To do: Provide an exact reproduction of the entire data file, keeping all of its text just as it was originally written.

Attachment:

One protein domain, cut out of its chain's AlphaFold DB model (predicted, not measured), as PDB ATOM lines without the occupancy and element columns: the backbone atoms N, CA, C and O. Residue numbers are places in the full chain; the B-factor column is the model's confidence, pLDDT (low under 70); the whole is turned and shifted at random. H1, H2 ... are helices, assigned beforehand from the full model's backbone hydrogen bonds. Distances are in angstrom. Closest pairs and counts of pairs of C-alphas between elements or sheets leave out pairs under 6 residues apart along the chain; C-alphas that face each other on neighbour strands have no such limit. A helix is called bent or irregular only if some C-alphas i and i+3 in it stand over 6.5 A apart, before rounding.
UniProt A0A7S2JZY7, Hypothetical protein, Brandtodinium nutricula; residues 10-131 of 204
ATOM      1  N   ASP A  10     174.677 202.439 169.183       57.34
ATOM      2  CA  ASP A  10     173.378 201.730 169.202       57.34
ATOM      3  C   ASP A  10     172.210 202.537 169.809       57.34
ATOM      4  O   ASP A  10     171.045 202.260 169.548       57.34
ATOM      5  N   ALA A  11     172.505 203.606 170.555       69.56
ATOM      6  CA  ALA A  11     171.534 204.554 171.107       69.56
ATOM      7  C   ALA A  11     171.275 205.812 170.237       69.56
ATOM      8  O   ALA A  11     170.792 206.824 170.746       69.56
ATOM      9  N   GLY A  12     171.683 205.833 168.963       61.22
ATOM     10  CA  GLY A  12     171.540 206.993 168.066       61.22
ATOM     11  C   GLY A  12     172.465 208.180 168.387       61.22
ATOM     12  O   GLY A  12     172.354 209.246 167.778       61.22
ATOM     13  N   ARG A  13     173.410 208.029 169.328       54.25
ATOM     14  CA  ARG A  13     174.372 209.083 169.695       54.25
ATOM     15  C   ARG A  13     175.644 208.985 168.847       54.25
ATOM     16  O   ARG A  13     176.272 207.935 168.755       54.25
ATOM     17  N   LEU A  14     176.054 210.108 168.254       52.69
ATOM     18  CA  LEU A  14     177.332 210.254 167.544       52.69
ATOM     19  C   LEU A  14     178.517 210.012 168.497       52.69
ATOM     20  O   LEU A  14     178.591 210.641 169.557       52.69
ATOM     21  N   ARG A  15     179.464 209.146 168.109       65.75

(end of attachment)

One protein domain, cut out of its chain's AlphaFold DB model (predicted, not measured), as PDB ATOM lines without the occupancy and element columns: the backbone atoms N, CA, C and O. Residue numbers are places in the full chain; the B-factor column is the model's confidence, pLDDT (low under 70); the whole is turned and shifted at random. H1, H2 ... are helices, assigned beforehand from the full model's backbone hydrogen bonds. Distances are in angstrom. Closest pairs and counts of pairs of C-alphas between elements or sheets leave out pairs under 6 residues apart along the chain; C-alphas that face each other on neighbour strands have no such limit. A helix is called bent or irregular only if some C-alphas i and i+3 in it stand over 6.5 A apart, before rounding.
UniProt A0A7S2JZY7, Hypothetical protein, Brandtodinium nutricula; residues 10-131 of 204
ATOM      1  N   ASP A  10     174.677 202.439 169.183       57.34
ATOM      2  CA  ASP A  10     173.378 201.730 169.202       57.34
ATOM      3  C   ASP A  10     172.210 202.537 169.809       57.34
ATOM      4  O   ASP A  10     171.045 202.260 169.548       57.34
ATOM      5  N   ALA A  11     172.505 203.606 170.555       69.56
ATOM      6  CA  ALA A  11     171.534 204.554 171.107       69.56
ATOM      7  C   ALA A  11     171.275 205.812 170.237       69.56
ATOM      8  O   ALA A  11     170.792 206.824 170.746       69.56
ATOM      9  N   GLY A  12     171.683 205.833 168.963       61.22
ATOM     10  CA  GLY A  12     171.540 206.993 168.066       61.22
ATOM     11  C   GLY A  12     172.465 208.180 168.387       61.22
ATOM     12  O   GLY A  12     172.354 209.246 167.778       61.22
ATOM     13  N   ARG A  13     173.410 208.029 169.328       54.25
ATOM     14  CA  ARG A  13     174.372 209.083 169.695       54.25
ATOM     15  C   ARG A  13     175.644 208.985 168.847       54.25
ATOM     16  O   ARG A  13     176.272 207.935 168.755       54.25
ATOM     17  N   LEU A  14     176.054 210.108 168.254       52.69
ATOM     18  CA  LEU A  14     177.332 210.254 167.544       52.69
ATOM     19  C   LEU A  14     178.517 210.012 168.497       52.69
ATOM     20  O   LEU A  14     178.591 210.641 169.557       52.69
ATOM     21  N   ARG A  15     179.464 209.146 168.109       65.75